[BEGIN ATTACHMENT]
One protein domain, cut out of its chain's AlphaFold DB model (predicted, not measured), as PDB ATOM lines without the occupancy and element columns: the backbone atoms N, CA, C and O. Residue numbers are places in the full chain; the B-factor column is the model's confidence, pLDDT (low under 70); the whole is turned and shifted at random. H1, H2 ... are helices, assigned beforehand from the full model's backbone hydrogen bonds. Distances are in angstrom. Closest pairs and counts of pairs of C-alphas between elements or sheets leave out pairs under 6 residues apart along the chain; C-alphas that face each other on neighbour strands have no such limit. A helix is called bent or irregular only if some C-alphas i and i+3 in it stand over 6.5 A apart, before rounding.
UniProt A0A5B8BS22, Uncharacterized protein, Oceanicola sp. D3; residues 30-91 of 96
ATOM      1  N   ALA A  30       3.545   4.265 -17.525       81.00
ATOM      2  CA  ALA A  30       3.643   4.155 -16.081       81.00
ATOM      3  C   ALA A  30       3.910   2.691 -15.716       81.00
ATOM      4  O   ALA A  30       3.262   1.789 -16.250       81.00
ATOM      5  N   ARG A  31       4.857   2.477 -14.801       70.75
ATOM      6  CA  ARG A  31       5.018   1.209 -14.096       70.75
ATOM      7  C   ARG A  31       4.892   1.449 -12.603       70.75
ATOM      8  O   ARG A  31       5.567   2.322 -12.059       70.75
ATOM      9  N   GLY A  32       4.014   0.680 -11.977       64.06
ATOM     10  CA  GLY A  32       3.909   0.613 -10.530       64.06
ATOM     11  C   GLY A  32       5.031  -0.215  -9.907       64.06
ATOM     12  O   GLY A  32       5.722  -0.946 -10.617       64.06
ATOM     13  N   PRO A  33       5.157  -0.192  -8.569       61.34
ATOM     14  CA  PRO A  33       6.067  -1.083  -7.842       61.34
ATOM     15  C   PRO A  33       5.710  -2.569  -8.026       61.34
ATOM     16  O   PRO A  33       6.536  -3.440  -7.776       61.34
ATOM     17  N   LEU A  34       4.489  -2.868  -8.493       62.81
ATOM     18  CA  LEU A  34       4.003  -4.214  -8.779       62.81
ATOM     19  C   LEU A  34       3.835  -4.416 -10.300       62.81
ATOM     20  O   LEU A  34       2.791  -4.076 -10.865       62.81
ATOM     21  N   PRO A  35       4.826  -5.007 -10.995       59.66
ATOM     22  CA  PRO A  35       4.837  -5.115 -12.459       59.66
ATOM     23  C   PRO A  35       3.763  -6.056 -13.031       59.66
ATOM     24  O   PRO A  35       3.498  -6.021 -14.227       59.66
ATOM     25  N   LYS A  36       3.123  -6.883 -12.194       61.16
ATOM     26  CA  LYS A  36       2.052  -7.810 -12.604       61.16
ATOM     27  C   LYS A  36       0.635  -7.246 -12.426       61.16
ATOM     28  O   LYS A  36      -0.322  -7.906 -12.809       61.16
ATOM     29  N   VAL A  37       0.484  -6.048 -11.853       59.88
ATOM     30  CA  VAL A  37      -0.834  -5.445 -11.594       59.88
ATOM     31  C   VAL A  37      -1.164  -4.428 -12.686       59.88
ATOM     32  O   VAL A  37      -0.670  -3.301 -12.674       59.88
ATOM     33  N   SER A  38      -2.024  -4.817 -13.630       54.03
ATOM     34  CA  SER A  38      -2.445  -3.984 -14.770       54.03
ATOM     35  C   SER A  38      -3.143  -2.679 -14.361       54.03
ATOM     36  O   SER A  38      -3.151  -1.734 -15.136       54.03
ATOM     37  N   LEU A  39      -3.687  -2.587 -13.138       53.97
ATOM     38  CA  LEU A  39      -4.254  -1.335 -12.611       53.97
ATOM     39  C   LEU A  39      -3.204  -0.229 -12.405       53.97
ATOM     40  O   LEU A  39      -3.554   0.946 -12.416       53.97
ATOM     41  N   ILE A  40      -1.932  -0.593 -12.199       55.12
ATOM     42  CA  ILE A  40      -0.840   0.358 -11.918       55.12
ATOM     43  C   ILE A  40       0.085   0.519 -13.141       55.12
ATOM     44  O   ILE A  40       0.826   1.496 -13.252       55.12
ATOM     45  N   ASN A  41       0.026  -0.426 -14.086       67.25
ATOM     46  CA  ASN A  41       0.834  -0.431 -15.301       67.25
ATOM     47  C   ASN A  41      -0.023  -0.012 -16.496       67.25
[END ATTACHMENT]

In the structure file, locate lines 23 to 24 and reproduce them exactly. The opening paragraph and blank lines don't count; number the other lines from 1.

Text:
ATOM     22  CA  PRO A  35       4.837  -5.115 -12.459       59.66
ATOM     23  C   PRO A  35       3.763  -6.056 -13.031       59.66